Friday, December 14, 2018

5 Misconceptions About the Ron Clark Academy (and the 5 Things I Found to be True)


This time two weeks ago, I was in a car with three of my new coworkers making the drive home from Atlanta, Georgia. We had just experienced what was promised to be the professional development of a lifetime (five words I never thought I'd string together), and even four hours into our drive we were still riding this incredible teacher high (at least I was!). If you've ever heard of The Ron Clark Academy, you likely know that there is a special tone of voice educators use when speaking of this school, some complex mix of reverence and excitement tinged just around the edges with envy. Some have described it as Disney World for teachers. Others call it Teacher Nirvana. Many just can't seem to find the words to truly describe The Ron Clark Academy. Like witnessing the miracle of life, falling in love, or tasting Marmite for the first time, The Ron Clark Academy is something that must be experienced before it can be truly understood.

Have you ever had Marmite? I mean seriously...
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I've been talking about my own RCA experience for two weeks now to pretty much anyone who will stand still, and I haven't quite found all of the words I need to really make sense of it all. The only way I can wrap my brain around this experience is to tell you about everything I thought to be true about RCA and how those things weren't really true at all. It is my hope that by sharing with you the five misconceptions I had and the truths I learned, you will be able to get a firmer grasp on what this place is really like. 

Misconception #1: They're that school that just dances and listens to music all day long.
There's a lot of fun stuff going on at RCA. This is undeniably true and a part of what makes RCA such a unique school. Have you seen this video? Or this one? But to say that this is what they do all day long is a gross hyperbole. The naysayers of the world seem to think you can't be learning in the same environment that you are having as much fun as you see in these YouTube videos and on the RCA social media, but au contraire. In fact, it is the environment that makes this school a hive of academic rigor and success! The folks at RCA are constantly striving to achieve a balance between the fun stuff (creativity, passion, enthusiasm) and the serious stuff (discipline, rigor, high expectations). They can get their kids to work so hard for them because there is also fun happening in their building. This is a seriously academic school, and it would be an egregious error to believe otherwise.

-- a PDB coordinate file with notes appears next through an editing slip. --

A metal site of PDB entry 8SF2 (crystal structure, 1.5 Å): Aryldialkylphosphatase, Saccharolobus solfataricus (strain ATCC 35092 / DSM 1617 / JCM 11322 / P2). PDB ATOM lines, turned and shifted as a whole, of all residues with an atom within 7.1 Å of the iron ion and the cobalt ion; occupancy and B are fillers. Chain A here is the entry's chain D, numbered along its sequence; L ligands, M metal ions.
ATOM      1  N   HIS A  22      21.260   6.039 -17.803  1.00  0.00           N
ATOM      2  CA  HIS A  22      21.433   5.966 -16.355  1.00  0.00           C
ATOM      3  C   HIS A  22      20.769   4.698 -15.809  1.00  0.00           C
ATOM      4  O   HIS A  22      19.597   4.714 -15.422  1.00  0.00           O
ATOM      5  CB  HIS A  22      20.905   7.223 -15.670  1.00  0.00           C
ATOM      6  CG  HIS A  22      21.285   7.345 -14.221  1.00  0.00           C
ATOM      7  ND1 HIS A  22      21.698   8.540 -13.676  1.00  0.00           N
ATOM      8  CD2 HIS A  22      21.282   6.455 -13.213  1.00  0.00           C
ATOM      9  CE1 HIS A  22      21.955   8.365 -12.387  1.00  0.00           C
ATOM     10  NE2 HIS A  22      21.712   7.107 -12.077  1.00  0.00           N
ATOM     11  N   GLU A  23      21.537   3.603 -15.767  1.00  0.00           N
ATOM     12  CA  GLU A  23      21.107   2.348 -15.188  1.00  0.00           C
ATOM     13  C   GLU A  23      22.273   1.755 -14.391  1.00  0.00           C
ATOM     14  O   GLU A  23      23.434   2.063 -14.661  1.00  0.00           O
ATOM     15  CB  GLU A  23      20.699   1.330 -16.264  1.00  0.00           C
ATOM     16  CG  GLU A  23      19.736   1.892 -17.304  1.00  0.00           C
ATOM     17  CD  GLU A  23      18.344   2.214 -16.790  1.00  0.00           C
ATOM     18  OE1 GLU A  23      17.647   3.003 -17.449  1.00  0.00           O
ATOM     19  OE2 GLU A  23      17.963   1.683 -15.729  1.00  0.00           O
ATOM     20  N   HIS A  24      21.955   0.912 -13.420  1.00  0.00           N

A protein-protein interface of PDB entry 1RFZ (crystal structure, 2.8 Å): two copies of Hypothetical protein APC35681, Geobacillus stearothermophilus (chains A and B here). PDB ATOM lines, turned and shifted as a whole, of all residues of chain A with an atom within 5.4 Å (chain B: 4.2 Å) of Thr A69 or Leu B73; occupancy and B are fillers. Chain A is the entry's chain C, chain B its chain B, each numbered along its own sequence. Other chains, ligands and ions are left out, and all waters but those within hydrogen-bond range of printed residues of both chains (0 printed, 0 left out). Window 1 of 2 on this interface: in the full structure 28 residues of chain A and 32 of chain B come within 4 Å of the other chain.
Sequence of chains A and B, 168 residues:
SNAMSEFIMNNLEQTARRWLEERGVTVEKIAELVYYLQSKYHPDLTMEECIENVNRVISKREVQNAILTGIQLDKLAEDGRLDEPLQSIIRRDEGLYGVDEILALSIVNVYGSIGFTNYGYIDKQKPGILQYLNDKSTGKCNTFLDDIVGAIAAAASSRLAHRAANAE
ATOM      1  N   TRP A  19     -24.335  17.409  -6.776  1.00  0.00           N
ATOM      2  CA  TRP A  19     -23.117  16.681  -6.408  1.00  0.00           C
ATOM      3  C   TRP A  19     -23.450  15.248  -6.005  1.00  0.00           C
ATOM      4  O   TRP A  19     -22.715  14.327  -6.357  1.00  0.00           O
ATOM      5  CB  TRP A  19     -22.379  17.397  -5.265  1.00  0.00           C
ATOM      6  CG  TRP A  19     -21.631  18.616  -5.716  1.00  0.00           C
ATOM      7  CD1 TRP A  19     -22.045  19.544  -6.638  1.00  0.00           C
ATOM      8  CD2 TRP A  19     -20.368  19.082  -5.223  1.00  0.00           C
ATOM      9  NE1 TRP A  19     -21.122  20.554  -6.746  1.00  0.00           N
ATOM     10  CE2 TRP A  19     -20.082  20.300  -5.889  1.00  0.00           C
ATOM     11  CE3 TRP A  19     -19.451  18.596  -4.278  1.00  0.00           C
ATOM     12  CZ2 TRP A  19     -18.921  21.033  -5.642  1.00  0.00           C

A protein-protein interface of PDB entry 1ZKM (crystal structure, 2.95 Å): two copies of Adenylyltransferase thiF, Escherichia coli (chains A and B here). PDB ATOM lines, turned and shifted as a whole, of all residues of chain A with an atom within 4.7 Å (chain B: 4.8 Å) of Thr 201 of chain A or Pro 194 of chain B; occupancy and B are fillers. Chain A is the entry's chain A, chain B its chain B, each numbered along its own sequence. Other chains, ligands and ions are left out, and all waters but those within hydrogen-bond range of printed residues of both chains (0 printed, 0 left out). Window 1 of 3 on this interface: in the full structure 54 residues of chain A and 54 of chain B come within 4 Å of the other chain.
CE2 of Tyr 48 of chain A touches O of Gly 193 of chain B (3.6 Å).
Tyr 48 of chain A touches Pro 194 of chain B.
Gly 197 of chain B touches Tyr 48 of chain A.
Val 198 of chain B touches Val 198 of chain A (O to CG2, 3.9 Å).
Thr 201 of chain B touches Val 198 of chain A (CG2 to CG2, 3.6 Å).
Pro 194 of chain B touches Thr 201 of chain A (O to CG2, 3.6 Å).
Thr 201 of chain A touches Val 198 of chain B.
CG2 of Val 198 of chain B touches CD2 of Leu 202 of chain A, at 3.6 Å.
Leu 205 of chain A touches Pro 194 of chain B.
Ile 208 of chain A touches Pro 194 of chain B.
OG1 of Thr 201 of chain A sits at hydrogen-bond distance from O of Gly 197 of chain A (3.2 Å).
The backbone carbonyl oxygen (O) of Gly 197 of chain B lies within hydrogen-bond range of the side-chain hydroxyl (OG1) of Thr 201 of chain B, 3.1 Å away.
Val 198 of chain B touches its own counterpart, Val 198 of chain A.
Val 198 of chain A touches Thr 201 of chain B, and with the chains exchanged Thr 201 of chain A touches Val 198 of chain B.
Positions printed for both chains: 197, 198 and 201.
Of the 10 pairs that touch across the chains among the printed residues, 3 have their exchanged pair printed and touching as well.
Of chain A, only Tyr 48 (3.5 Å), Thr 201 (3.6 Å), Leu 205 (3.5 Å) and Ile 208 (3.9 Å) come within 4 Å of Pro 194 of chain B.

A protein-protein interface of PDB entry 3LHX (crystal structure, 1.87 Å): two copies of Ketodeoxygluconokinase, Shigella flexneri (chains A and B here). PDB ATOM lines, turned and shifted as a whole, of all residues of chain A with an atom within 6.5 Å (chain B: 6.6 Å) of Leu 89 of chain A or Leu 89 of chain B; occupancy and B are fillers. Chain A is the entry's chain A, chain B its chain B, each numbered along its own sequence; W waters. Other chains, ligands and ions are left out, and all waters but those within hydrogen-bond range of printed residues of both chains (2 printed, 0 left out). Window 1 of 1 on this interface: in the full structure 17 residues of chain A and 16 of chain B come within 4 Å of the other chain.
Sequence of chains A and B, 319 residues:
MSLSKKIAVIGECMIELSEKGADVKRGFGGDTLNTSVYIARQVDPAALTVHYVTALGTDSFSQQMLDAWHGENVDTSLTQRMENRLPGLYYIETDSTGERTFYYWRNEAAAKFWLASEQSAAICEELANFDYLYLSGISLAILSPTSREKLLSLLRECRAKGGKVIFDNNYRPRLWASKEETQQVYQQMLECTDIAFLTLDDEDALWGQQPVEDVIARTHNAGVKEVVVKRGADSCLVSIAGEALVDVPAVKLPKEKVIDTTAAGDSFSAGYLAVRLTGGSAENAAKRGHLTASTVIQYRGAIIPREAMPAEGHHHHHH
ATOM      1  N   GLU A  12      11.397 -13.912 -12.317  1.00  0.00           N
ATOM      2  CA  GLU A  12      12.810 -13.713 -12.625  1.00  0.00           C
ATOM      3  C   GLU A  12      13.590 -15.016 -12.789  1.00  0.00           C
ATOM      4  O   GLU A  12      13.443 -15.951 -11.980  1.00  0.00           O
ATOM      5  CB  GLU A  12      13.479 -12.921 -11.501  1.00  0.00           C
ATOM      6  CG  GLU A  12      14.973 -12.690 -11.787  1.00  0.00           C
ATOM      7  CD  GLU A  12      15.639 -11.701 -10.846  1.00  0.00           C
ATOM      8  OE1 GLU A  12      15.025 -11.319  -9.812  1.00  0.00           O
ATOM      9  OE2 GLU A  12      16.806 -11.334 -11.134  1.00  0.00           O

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Misconception #2: They get such great results out of their kids at RCA because of all of their funding, corporate sponsorship, and other resources.
It is undeniably cool to walk into this beautiful building and see an enormous dragon skeleton, a hall with a fireplace, a mirrored wall, and the absolutely stunning classrooms. The Promethean boards and tables found in the classrooms are undoubtedly useful tools, and the journeys these students are able to take around the world are the "field trips" of dreams. However, after my day at the school, I am convinced that the truly magical part of RCA lies underneath all of the flashy stuff. They get great results because it is a tightly run ship and the teachers are the best I've ever had the privilege to observe. I am absolutely convinced that you could scoop up the ten RCA teachers and the philosophies that make this school tick, drop them off in any under-performing middle school in the U.S., and they would have that school turned around in four years. They have it figured out here. They know what is most important in a child's education, and that is what they focus on. Ron himself spoke so passionately about how his school is teacher-centered. The most important part of his (and Kim Bearden's) job is to hire in new educators, and they settle for nothing less than extraordinary. Then they clear the plates of their teachers and give them two jobs: building relationships with the kids and creating amazing learning experiences. If we poured as much into our public school teachers as RCA does, we would get incredible results too.

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Misconception #3: The professional development days hosted by RCA  are all for show.